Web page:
In the 80s, we lived in Donegal, Ireland and drove through Sligo to go to Galway where my Dad grew up, and where we still had family. One of the areas we drove through was absolutely beautiful—it was a place called Drumcliffe just outside the town of Sligo that had a magnificent mountain called Ben Bulben on one side of the road and views of verdant green fields that rolled down to the bay with more mountains on the other side of the water. My mother especially loved this view, and thought it a coincidence that when she first went to Ballinasloe, Galway—where my dad was born, grew up, where she and dad first started dating, and where she found and sent a picture postcard of this area to her parents in England (where she and dad were living at the time)— now she was driving through it.
In 1985, we moved from Donegal back to England, but in 1987 my dad was made redundant at his job, and out of the blue he was given a chance for a position in Sligo. He was successful so, we moved to Sligo. When we were first there, we rented a house while we were looking for a place to buy and the old lady who lived in the back of our rented house came over to say hello. When we brought her into the sitting room, she took one look at the large portrait of my Dad’s father that was on the wall over the fireplace and turned to us and said, “That looks like Michael Colohan, how do you know him?” My dad, who was coming down the stairs, nearly passed out with shock and asked, “How do you know my dad?” She asked, “Which son are you Noel, Richard, Brendan, or Michael, Jr.?” My dad said “Brendan, ” and the two sat talking about his parents for ages. This was in 1987—my grandad Michael died at the age of 40 in 1950 when my dad was just seven years old.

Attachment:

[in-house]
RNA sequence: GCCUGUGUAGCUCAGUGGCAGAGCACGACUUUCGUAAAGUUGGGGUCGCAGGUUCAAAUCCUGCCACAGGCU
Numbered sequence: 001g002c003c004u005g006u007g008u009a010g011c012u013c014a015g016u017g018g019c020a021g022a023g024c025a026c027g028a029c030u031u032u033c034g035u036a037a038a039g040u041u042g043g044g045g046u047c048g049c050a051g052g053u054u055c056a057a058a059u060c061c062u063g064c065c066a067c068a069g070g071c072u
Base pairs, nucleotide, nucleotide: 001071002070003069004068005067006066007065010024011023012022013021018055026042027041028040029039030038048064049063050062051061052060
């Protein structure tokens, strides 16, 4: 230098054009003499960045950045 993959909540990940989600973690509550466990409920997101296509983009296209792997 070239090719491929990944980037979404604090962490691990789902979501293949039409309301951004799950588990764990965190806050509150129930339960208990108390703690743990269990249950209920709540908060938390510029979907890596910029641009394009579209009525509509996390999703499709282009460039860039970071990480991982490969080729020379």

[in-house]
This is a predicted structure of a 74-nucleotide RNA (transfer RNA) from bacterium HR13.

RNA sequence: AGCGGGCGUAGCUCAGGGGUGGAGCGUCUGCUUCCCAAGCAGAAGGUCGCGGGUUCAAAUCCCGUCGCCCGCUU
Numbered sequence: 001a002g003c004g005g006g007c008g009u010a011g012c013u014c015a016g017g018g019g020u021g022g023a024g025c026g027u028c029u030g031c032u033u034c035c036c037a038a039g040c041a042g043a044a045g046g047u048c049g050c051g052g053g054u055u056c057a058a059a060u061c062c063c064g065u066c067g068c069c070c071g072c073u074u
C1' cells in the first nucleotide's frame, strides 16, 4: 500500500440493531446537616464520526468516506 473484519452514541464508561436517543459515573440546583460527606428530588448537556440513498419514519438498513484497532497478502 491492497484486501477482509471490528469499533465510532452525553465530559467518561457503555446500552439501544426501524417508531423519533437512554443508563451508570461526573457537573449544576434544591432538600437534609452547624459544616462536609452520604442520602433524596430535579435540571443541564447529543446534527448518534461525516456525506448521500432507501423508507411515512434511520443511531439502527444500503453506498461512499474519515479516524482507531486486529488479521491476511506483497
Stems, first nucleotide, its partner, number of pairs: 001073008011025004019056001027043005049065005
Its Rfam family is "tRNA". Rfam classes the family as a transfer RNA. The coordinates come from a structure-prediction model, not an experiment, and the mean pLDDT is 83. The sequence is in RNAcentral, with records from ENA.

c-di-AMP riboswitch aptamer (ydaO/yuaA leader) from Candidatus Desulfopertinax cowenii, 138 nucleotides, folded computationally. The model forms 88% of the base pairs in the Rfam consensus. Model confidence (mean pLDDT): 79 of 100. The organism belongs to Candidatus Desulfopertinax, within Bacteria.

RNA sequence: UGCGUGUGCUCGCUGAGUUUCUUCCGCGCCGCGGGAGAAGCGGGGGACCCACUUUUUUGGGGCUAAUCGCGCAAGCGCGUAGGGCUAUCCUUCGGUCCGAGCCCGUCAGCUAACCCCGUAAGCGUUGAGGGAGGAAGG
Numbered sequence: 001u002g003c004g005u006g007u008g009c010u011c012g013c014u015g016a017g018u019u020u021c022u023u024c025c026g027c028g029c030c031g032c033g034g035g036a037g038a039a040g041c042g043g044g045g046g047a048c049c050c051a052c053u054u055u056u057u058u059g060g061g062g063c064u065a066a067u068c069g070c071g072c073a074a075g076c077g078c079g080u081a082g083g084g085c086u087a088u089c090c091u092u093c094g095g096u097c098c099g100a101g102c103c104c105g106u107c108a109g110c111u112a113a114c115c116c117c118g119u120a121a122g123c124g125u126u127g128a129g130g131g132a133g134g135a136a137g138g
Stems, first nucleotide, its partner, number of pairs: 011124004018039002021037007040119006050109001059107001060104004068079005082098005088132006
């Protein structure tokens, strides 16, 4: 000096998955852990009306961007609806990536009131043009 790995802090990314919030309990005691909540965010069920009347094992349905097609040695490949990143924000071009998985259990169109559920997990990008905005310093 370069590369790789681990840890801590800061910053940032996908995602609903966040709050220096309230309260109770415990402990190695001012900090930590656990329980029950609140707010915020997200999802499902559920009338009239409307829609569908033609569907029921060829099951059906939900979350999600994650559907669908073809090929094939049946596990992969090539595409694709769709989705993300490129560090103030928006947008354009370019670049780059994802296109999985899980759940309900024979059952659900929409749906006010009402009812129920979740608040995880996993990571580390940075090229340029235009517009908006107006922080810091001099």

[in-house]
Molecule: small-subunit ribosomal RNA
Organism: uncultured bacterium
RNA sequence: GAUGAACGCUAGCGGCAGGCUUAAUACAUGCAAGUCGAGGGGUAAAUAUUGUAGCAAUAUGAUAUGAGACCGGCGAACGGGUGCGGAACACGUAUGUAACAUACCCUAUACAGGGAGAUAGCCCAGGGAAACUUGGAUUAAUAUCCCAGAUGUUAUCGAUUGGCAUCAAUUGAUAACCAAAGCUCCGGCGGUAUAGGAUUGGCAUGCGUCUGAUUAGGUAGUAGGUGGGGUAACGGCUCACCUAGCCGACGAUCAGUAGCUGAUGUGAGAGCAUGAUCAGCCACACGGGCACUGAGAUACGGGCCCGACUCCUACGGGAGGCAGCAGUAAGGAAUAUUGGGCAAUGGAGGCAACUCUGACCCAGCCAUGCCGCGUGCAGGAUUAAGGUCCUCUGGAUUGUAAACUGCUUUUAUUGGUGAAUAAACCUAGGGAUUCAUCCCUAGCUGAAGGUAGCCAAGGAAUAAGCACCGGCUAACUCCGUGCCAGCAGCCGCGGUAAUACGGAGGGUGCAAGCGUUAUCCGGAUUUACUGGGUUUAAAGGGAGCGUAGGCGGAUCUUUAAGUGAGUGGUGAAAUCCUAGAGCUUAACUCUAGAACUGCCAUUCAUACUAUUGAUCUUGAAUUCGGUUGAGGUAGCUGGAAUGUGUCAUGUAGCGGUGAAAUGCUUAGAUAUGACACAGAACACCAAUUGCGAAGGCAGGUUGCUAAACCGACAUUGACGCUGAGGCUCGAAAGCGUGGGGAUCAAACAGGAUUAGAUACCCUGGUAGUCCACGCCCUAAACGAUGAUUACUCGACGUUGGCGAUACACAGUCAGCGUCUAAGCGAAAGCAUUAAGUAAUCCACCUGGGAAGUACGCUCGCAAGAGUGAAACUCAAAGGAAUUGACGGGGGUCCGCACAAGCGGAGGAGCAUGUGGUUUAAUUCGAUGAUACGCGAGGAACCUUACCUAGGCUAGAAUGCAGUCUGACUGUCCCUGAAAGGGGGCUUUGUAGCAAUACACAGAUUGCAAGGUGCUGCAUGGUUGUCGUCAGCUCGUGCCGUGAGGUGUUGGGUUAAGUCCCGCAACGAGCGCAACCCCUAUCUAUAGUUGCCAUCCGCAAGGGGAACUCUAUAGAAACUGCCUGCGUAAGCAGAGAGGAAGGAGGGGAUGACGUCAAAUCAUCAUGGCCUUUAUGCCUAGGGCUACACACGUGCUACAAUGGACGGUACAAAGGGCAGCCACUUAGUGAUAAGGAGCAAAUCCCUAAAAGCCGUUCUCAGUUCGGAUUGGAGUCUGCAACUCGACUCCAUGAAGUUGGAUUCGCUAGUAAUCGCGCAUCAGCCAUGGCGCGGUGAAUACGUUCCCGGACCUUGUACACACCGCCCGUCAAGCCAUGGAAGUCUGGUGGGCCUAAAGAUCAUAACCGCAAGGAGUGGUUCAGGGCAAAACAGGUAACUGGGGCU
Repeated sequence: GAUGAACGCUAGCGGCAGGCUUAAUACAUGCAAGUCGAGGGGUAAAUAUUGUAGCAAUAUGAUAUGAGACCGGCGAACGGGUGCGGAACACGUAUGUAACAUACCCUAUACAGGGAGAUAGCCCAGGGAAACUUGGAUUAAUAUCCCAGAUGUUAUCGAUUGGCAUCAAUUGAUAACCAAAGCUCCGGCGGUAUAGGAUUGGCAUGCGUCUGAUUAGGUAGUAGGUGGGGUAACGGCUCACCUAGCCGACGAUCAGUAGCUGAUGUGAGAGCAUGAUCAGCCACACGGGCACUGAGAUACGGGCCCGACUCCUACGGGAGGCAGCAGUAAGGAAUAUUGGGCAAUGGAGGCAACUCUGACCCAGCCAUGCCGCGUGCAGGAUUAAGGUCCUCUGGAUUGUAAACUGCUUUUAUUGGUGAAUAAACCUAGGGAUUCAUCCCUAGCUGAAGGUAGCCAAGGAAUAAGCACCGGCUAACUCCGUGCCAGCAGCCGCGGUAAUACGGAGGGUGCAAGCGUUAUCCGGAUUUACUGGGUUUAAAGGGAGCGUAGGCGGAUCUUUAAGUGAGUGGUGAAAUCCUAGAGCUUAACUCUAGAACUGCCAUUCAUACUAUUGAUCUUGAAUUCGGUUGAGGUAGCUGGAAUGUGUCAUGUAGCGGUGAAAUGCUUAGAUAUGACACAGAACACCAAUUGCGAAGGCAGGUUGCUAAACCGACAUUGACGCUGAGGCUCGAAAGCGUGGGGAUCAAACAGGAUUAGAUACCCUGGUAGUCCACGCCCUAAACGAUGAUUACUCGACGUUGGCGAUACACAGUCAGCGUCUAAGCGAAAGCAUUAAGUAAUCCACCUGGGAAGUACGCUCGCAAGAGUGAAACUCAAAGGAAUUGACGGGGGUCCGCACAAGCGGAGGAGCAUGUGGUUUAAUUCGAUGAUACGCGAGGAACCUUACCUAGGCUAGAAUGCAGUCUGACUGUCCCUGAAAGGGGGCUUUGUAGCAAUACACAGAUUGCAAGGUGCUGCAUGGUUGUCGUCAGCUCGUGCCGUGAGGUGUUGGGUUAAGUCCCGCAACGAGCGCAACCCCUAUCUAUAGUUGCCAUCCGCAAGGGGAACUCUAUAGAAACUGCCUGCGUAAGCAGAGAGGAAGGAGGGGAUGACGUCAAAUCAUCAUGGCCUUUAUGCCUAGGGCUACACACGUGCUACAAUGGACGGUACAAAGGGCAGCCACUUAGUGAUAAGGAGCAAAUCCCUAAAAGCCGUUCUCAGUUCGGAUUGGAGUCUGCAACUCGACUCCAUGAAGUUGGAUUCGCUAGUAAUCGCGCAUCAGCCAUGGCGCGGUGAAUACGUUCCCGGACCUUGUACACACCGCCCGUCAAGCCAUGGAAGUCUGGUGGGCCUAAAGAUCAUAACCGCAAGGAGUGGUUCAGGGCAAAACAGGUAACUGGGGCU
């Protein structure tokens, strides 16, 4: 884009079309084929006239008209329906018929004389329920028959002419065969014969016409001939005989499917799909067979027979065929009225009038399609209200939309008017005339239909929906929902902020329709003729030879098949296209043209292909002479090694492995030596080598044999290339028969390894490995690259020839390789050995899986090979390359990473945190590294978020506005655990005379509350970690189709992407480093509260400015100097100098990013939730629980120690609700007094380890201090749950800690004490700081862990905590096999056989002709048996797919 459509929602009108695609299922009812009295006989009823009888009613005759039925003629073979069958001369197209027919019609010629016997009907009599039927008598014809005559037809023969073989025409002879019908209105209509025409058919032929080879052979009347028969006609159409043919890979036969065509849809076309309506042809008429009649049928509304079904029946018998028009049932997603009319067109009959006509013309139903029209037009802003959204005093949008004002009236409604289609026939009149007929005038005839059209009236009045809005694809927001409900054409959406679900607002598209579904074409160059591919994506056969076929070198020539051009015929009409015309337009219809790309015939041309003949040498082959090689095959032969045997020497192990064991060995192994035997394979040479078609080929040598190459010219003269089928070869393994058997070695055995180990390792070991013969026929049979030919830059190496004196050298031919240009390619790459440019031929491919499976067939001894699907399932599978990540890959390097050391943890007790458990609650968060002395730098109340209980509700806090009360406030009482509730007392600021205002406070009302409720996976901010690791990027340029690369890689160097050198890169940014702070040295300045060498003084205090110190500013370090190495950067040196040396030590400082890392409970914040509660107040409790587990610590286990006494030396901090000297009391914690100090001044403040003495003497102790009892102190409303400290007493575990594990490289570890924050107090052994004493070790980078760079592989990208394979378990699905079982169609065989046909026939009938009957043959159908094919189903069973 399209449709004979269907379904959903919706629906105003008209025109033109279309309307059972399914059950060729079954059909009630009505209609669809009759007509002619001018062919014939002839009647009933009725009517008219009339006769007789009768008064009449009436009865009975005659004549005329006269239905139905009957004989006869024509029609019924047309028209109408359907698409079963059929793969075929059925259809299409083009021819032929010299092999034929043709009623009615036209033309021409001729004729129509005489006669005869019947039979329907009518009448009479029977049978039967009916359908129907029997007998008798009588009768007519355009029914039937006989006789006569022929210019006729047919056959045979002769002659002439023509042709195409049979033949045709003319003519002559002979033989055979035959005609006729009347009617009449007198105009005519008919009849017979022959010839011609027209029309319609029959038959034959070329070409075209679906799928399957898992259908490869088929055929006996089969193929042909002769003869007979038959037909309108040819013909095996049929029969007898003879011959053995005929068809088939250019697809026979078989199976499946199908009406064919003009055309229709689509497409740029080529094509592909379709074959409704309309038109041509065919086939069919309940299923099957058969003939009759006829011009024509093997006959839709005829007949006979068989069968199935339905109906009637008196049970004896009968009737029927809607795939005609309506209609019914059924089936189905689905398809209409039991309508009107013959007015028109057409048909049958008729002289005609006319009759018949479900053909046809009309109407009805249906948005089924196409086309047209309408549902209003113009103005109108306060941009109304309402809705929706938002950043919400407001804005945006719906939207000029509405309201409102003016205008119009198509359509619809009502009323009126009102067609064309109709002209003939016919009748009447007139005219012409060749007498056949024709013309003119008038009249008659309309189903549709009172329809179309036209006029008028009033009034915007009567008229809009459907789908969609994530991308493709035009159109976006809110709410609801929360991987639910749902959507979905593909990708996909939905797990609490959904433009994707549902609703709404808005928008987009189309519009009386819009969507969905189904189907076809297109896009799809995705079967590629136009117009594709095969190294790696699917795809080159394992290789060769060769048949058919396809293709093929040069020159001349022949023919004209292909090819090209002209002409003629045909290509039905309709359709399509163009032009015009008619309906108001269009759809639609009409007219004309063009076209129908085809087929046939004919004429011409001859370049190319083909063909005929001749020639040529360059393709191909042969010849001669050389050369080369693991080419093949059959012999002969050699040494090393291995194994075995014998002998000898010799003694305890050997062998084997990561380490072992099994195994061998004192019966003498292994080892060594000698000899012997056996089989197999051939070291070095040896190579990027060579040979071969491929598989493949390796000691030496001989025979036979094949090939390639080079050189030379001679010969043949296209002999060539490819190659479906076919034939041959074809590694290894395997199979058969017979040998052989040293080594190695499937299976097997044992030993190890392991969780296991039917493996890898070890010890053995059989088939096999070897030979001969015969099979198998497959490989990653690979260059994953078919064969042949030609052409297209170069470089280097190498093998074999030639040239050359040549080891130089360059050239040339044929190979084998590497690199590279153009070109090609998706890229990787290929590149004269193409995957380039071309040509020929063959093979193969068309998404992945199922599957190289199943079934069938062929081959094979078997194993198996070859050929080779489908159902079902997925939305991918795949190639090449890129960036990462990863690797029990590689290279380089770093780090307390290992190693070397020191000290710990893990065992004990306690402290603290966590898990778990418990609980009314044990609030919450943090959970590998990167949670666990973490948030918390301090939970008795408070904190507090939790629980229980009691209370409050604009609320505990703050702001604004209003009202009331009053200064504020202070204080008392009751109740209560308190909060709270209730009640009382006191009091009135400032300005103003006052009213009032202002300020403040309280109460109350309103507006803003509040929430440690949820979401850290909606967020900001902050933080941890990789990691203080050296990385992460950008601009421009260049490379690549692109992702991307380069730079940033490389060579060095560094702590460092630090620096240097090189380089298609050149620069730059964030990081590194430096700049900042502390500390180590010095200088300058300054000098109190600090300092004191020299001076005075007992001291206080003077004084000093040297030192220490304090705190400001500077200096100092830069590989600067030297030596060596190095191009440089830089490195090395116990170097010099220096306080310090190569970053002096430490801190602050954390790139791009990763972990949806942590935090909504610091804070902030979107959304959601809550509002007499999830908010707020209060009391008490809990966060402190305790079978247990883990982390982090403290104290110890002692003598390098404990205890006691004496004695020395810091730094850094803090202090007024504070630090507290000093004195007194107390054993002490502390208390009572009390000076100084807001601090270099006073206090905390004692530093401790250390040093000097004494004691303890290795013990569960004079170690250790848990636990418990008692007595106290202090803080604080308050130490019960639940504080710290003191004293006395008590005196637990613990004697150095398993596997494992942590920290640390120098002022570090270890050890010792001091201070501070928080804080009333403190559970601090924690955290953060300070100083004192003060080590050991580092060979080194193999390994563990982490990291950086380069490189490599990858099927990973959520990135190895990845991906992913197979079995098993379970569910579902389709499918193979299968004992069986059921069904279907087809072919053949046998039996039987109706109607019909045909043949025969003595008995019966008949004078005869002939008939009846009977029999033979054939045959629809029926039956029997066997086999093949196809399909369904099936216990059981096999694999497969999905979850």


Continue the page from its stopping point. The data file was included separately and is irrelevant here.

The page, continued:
Another strange coincidence was that I made a while living in this house: I made friends with a girl named Siobhan whose uncle grew up in Ballinasloe and was best friends with my uncle Mick when they were kids 40 years before.
After a few months of house hunting, mum was looking in an estate agent’s window and noticed a house was for sale right in the middle of Drumcliffe—the exact area that we drove through in the early 80s and my mum fell in love with from the postcard in the early 60s.
When we got to the house, my mother was convinced she knew the man who owned it and said so on the way home. When we went back for a second viewing, she said to the man “I’m sure I know you from somewhere” to which he replied, “I was thinking the same thing about you.” It turned out that when we were living in Donegal she was working in a cash and carry (a wholesale store) and he was a sales rep for Rowntree Macintosh who made sweets. When he came in the wholesaler’s, she made up the invoices for him to take back to the company. We bought that house, and we are still living there now, 30 years later. They say over here that living in Ireland is like a village and all this proves it.